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Spring cleaning your budget in a post-pandemic world


As the social distancing restrictions begin to lift, now is the time to look at your budget and how it’s changed in the last few months.

 

 

As the COVID-19 pandemic begins to ease, and the country gradually starts to open up, our lives have the hint of returning to something resembling normalcy.

Whether you have been working from home, or you’ve been furloughed or laid off, the last few months have changed the way we have been spending our money.  As the social distancing restrictions begin to lift, now is the time to look at your budget and how it’s changed in the last few months.  This is a great time to start fresh with a new budget.

During the pandemic, many small businesses closed and services were suspended.  So, even if you wanted to go to the gym or get your nails manicured, you couldn’t. This may have felt annoying at the time, but your bank balance was probably quietly celebrating.

Weather your budget was slashed due to a loss of income or just the fact that you were stuck (safe!) at home for the last few months, incorporating some of your new habits into your budget moving forward can bolster your savings.

Let’s take a look at some of the budget categories that you may like to reconsider in your new post-pandemic budget.

Commuting costs: While the price of gas has plummeted during the COVID-19 shutdown, the price is sure to inflate again over the next few months. What doesn’t have to increase back to pre-lockdown levels is how much you drive your car.  Some companies, such as Twitter, have announced that they are allowing their employees to work from home permanently if they so choose. More companies, especially in the tech industry are expected to follow suit. It is estimated that currently 33% of employees are working from home, which is up from 4% before the pandemic lockdown.

Imagine if you didn’t commute to work every day. Perhaps working from home even one or two days a week is an option for you. If you worked from home two days a week, you would save 40% on your gas or commuting expenses like tolls, train tickets and cabs.

In addition, there is the added environmental bonus of having fewer cars on the road. A new report published in New Scientist shows a 17% reduction in carbon emissions between January and April compared to 2019 values. That’s something we can all be happy about.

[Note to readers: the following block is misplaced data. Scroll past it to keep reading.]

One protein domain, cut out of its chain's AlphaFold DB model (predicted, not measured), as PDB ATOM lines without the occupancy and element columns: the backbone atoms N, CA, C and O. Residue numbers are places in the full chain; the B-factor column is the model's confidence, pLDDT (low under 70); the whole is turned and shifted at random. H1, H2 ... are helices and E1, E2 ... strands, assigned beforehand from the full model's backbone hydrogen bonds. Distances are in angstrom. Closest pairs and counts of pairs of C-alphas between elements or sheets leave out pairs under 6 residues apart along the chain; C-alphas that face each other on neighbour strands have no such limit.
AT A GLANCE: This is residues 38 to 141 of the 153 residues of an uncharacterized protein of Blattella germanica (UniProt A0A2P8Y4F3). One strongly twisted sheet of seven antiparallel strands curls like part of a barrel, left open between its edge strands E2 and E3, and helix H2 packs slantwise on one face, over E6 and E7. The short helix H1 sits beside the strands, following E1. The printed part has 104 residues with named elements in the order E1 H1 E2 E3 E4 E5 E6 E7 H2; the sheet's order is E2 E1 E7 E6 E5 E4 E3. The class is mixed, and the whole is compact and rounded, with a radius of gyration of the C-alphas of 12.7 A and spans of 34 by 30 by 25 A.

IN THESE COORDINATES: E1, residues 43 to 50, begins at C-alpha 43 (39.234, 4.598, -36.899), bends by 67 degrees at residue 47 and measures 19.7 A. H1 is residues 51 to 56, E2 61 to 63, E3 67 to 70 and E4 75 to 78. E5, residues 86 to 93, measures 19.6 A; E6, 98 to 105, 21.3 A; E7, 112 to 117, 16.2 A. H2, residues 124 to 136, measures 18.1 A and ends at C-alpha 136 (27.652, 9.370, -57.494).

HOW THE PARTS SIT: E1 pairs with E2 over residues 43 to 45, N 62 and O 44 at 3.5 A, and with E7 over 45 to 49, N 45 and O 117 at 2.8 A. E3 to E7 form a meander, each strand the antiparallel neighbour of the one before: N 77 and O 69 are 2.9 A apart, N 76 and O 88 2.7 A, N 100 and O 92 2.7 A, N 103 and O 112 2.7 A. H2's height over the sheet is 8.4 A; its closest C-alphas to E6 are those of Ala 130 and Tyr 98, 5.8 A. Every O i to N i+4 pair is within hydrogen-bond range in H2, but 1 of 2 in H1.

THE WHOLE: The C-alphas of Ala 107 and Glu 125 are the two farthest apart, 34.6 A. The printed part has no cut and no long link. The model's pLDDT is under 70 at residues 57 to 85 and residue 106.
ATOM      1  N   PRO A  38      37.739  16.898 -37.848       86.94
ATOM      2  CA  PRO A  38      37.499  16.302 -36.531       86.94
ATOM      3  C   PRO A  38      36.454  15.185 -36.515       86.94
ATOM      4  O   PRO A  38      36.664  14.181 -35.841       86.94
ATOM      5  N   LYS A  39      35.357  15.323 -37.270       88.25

Car Insurance: Driving less will also allow you to reduce your car insurance premium. Most insurance companies base their cost of insurance partially on how much you drive and principally on the length of your daily commute. Less commuting means a lower insurance premium.

Cost of Food: With the restaurants and bars closed, and most people eating more at home, there is a significant decrease of money spent in this budget category.  Once the restaurants and bars open up again, take a breath before your rush out with your friends to reconnect and dine out.  How many times did you dine out before the pandemic and what were your savings once you were quarantined? Think about what you could do with the difference, if you decided to dine out fewer times each month.

By the way, cooking more at home doesn’t have to mean cooking every night.  Make a double batch of something and freeze half for another night. Pull it out of the freezer when you’ve had a long day or you know you will be working late.  This is great economics of both your time and money.

Cooking more at home after the restrictions are lifted doesn’t mean doing so without your friends, either. Invite them over, have a potluck or grill together. Try to make a commitment to a new post pandemic budget that doesn’t leave you feeling like you’re missing out, but puts a little extra in your savings account.

Take a look at some of our tasty budget meals recipes here to help get you started.

Working out: Gym memberships are one of those expenses that are a waste of money if you don’t actually go to the gym.  If you were a regular gym goer before the pandemic, good for you! But, how did you fare without your gym?  Did you find an alternative that you enjoyed just as much? Youtube has lots of great workout content and it’s free. Could you live without your gym membership?

Beauty routine: I saw many comments online about people cutting their own hair during the pandemic.  While that seems a bit extreme for most of us with limited hair styling skills, what did you manage to either take care of yourself, or simply do without? If you managed to give yourself a perfect pedicure while catching up on Netflix one night, then do you need to get that pricey one done every few weeks from the salon? Think about where else you managed to find a DIY alternative to the salon that you normally frequent.

Don’t just limit your budget makeover to these categories. Go through all of your normal expenses and find the places you can adjust your budget.  If you don’t have a budget or aren’t sure where to start, here are some great guides and articles that will get you on the right path.

How to Create a Budget
Budgeting For Every Dollar
3 Tips for Budgeting as a Couple
How To Cope With Loss Of Income During COVID-19
Personal Finance for Millennials 101

Once you’ve created a fresh budget, what will you do with the extra cash? The short answer is do something meaningful with it! Don’t blow it on impulse shopping or random spending. Use this money to establish an emergency fund, pay down debts faster or save for your future.  Make that extra money count!



Lori from Linked in

Lori Stratford is the Digital Media Manager at Navicore Solutions. She promotes the reach of Navicore’s financial education to the public through social media and blog content.

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